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Mighty Boosh’ finds fan base in the States and at OSU Urban Arts Space

Laughter rang through the Ohio State Urban Arts Space Thursday during a viewing party for the British comedy “The Mighty Boosh.”

“It’s a show I really liked,” said Rachael Smith, the organizer of the event. “I was hoping other people would like it who probably do not get a chance to see it.”

“The Mighty Boosh” refers to a British Broadcasting Channel show that recently came to Adult Swim in the U.S. The stars, Julian Barratt and Noel Fielding, have worked on the concept since the late 1990s. The show title also refers to the comedy troupe responsible for the show.

In 1998, while working with Paramount Comedy, they developed the characters of Vince Noir and Howard Moon. These would become the central characters of the show. Barratt plays Moon and Fielding plays Noir.

Dave Brown, Rich Fulcher and Michael Fielding became part of the troupe soon after.
That year, The Boosh would put on their first stage show, also titled “The Mighty Boosh.” Two more shows would follow in the next two years, “Arctic Boosh” and “Auto Boosh.”
In 2001, the Boosh was broadcast on BBC London Live, later transferring to BBC Radio 4. This radio show would earn them a half-hour television pilot.

The television show began in 2004, running for eight episodes. The series focused on Moon and Noir in their roles as zoo keepers.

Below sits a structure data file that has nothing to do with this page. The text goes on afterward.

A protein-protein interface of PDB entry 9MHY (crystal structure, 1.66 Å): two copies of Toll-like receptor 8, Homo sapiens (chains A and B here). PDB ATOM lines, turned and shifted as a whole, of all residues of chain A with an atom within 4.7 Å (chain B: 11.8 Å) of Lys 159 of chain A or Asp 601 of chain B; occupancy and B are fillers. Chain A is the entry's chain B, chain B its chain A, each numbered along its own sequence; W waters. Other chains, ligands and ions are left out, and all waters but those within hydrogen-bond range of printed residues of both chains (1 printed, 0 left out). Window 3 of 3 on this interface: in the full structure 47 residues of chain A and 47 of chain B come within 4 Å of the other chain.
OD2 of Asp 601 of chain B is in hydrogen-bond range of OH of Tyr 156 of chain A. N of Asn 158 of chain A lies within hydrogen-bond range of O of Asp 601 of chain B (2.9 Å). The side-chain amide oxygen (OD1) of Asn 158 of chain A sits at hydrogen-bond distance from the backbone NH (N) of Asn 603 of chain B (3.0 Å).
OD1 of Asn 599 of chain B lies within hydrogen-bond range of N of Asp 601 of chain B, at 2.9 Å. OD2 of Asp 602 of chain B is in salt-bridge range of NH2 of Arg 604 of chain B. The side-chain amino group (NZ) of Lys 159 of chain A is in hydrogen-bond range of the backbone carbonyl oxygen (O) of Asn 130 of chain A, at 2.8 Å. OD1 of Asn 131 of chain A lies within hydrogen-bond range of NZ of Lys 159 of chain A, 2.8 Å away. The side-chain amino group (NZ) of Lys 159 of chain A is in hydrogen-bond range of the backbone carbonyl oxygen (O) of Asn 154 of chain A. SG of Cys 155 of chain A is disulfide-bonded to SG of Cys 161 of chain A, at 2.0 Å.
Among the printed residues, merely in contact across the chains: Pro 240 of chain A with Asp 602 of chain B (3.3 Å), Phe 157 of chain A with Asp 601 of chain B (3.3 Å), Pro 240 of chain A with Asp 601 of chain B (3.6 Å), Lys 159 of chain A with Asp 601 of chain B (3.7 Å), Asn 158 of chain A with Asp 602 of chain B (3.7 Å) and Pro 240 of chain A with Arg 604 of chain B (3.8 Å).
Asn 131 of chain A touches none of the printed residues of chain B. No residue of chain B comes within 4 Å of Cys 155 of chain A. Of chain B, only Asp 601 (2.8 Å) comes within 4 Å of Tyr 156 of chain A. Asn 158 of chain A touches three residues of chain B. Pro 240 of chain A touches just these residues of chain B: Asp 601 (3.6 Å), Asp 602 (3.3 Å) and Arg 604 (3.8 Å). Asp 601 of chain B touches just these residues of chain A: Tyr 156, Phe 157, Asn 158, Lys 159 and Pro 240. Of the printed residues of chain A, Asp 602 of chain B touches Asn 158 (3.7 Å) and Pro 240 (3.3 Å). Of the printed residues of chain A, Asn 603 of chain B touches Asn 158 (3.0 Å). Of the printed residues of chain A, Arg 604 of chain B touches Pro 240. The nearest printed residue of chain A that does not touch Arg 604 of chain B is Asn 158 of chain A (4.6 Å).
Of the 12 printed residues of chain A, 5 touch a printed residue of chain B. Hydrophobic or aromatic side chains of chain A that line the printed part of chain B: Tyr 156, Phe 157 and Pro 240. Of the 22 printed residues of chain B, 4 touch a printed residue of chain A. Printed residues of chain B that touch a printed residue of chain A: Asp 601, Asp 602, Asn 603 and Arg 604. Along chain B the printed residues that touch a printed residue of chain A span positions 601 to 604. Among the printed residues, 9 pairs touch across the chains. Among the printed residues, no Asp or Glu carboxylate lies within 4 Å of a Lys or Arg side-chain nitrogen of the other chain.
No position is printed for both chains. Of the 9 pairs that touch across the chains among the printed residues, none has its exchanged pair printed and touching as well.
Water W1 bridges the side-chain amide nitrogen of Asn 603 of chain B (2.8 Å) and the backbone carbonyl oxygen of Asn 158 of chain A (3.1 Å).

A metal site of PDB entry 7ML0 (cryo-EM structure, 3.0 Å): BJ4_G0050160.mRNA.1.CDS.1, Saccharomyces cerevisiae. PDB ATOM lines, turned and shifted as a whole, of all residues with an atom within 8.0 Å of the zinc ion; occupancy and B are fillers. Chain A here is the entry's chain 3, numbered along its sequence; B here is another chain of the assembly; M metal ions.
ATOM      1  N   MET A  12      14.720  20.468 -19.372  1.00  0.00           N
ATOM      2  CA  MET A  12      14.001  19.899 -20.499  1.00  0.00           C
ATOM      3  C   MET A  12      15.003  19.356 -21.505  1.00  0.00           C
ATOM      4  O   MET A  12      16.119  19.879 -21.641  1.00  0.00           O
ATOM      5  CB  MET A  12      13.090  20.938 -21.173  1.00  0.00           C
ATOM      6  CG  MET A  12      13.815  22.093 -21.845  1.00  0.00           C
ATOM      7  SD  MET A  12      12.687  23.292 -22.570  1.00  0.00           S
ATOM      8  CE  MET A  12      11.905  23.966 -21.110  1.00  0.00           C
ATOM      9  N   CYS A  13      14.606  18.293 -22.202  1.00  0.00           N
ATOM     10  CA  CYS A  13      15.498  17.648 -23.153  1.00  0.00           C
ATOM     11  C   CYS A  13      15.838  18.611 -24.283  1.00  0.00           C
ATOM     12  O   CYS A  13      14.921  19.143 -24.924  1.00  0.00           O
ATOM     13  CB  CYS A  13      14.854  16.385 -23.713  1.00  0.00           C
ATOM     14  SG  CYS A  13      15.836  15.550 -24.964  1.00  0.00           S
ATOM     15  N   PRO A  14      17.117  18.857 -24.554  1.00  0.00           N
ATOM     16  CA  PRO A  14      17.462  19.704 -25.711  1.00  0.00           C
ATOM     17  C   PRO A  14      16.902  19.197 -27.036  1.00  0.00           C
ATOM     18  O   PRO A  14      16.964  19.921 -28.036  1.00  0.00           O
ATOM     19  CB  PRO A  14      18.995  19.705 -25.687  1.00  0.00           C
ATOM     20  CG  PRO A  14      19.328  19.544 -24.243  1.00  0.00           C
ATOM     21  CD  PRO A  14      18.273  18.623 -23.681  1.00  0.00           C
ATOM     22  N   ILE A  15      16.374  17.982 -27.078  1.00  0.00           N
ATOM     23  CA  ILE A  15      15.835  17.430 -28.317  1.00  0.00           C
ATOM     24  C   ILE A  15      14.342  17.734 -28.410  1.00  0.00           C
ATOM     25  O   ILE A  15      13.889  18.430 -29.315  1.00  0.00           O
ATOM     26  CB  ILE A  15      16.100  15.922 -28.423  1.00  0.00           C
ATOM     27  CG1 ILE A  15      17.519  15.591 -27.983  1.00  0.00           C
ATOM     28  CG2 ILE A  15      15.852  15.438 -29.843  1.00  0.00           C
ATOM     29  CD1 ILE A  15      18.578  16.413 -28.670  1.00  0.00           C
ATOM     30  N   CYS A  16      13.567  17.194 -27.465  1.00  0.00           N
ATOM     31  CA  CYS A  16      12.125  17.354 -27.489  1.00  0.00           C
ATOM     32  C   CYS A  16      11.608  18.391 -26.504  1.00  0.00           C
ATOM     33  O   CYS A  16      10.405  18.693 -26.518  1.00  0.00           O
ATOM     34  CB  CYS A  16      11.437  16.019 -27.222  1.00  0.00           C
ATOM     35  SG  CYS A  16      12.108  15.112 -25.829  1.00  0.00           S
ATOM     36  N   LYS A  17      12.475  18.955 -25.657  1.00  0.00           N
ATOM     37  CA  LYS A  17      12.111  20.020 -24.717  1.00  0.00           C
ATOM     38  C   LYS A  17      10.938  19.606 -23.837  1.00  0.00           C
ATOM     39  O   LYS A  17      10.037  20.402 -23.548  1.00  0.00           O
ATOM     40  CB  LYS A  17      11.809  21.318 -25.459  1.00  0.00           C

A year later, the Boosh returned with a second series of episodes. This one moved from the “Zooinverse” to an apartment in Dalston, London. Naboo and Bollo became larger characters.

In 2006 they would take the show live before returning to television in 2007. This series revolved around Moon and Noir working for Naboo and Bollo in a second-hand store.
The first episode was so successful, drawing approximately one million viewers, that the BBC Three broadcast an entire night of “The Mighty Boosh.”

Commitments through 2009 have kept the duo from beginning a potential fourth series.
The show came to America twice. The first time, BBC America broadcast the first series but ceased. In 2009, Cartoon Network’s Adult Swim block began airing the third series and continues to make episodes available on its website.

The show is notable for its visual style and surreal qualities.

Backgrounds are often green-screened, and the images in the backgrounds are distorted. Changes to color and point of view often create backgrounds that contrast with the real-life people, most often during a chase.

Continuity is also ignored. Each series starts in a new setting, without explanation.

A new, unexplained setting is not the only way discontinuity in the show.

At the end of episode 103, Bollo dies only to be fine at the beginning of episode 104. None of the characters offers an explanation or behaves as though Bollo was dead.

Moon and Noir are the most normal characters. Naboo is a Shaman and Bollo is a talking gorilla. The antagonists range from a demonic elderly woman to a talking “Crack Fox.”

“I like the surreality of everything,” Steven Grim said, listing Bollo, the unexplained setting shifts and other things among those surreal components.

“It is good to just zone out to and be weird,” Smith said.

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